I think it´s not beautiful, it´s not logical, it´s not conceptually dense, it´s not useful; it´s not a good design. The only approachable concept it contains is their always repeated tetris pattern in the façade, but it´s not new. They´re repeating themselves without happiness…A pity some years ago I thought MVRDV made Architecture…

  • I have lost all respect for the clowns at MVRDV…I had always thought that architecture was about elevating human thought to a higher level….until now.

    You guys should stay in your part of the world and pollute your own neighborhood with your cheap -isms and your mindless cartoon buildings. Everyone else, move on, nothing more to see at this accident site!

  • If you think about it, the idea of using an actual living space as an sculptue of a milestone in the world history is really disruptive.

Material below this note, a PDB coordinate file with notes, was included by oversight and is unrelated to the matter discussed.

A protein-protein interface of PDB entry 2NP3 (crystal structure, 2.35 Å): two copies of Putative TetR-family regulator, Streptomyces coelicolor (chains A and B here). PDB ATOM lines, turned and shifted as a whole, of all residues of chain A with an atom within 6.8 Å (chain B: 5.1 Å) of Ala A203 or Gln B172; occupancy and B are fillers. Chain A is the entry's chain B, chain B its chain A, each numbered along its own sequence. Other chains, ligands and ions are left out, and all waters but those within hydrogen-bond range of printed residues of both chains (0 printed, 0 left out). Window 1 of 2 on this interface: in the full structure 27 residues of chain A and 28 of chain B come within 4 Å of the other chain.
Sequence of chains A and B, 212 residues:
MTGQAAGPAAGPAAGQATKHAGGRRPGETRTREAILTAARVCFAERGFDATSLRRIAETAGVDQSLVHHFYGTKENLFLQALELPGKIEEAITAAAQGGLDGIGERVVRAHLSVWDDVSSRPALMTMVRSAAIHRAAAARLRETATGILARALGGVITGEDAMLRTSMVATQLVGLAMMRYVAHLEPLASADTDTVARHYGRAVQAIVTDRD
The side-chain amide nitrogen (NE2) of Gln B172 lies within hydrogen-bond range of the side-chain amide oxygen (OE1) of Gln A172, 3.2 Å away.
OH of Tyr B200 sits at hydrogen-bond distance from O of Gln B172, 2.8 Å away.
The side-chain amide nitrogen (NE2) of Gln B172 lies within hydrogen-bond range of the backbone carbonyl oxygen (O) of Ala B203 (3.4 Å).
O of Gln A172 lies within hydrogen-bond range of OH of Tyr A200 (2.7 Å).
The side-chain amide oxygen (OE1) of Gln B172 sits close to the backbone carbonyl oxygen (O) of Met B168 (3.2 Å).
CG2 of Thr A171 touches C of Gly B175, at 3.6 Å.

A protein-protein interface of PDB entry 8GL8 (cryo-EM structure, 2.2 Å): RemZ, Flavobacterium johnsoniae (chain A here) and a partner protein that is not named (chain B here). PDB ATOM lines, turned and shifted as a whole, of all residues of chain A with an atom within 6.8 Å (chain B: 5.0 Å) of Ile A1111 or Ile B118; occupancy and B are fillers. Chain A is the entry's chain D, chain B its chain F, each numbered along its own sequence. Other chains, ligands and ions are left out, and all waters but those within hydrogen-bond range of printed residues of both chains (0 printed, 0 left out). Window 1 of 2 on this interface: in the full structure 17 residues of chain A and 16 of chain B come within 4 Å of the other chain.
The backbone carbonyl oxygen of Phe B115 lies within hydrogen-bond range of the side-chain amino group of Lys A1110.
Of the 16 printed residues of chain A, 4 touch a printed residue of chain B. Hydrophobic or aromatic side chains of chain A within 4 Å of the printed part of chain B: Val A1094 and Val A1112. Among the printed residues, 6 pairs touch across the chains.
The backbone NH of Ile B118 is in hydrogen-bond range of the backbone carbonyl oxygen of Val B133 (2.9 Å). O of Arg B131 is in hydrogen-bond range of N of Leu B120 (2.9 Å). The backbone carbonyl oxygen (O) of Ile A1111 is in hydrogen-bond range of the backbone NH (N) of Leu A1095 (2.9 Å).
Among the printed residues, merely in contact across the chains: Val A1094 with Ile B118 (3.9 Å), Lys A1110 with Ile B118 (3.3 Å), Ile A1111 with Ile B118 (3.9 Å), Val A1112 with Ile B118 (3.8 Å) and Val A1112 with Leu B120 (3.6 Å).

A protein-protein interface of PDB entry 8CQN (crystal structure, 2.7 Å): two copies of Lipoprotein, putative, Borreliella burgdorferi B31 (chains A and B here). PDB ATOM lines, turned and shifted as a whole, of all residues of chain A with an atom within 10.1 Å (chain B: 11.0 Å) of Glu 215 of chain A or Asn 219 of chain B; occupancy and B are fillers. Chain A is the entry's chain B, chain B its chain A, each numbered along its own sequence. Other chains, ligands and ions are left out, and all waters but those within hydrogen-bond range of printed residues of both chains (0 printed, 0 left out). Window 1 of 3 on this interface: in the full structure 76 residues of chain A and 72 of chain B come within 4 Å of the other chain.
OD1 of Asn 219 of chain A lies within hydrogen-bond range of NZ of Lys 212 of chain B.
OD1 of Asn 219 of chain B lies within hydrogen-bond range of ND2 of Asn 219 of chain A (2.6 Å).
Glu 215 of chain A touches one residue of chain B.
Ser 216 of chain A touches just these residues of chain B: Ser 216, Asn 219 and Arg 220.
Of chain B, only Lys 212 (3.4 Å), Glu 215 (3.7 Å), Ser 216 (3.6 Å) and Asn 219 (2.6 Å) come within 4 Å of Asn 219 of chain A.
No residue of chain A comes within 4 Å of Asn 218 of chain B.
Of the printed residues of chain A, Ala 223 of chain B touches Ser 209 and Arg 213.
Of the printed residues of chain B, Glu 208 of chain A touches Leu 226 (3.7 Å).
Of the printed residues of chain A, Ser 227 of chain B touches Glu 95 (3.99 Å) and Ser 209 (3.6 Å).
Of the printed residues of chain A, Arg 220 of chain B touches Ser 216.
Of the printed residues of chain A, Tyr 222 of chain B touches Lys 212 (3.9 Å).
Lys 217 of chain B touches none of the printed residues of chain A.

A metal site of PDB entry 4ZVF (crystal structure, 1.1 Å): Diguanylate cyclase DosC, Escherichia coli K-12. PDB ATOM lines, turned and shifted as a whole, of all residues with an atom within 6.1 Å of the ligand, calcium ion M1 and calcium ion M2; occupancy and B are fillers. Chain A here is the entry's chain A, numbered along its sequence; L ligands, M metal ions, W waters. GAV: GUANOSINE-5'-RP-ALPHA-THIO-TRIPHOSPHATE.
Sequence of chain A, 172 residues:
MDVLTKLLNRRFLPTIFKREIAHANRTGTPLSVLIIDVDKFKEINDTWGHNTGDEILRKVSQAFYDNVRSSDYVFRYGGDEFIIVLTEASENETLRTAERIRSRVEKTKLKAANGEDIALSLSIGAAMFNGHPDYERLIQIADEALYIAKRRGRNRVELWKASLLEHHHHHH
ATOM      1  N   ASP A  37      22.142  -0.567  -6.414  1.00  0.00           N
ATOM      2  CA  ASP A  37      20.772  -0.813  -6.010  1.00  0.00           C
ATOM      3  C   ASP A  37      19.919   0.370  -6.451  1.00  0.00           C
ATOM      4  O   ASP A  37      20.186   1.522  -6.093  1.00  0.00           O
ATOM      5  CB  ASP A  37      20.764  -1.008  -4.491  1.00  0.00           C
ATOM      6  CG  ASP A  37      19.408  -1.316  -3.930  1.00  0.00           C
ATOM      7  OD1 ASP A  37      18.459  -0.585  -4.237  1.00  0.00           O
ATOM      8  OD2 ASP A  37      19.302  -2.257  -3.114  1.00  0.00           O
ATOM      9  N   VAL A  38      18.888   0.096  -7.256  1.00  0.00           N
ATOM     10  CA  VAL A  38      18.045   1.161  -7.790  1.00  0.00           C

• Montreal Habitat 67 in the air!

  • To have this lofty convivial area connecting the two buildings is some design fun and an interesting social exercise.

  • Alberto

    I actually thought it was designed in a new innovative platform called MINECRAFT!

    although the 9/11 reference is startling if only because of the fact that people could actually believe and feel that was MVRDV's inspiration and intention.

  • Joe

    a crying child would remind most of you of september 11..
    do you all get upset and reminiscent when you see an explosion in a movie?
    "steven speilberg should be ashamed, all those explosions reminding me of 9/11, i'm going to go online and blog about this!"

    i hope they make this building.
    really cool concept, especially in the first, second and fourth images..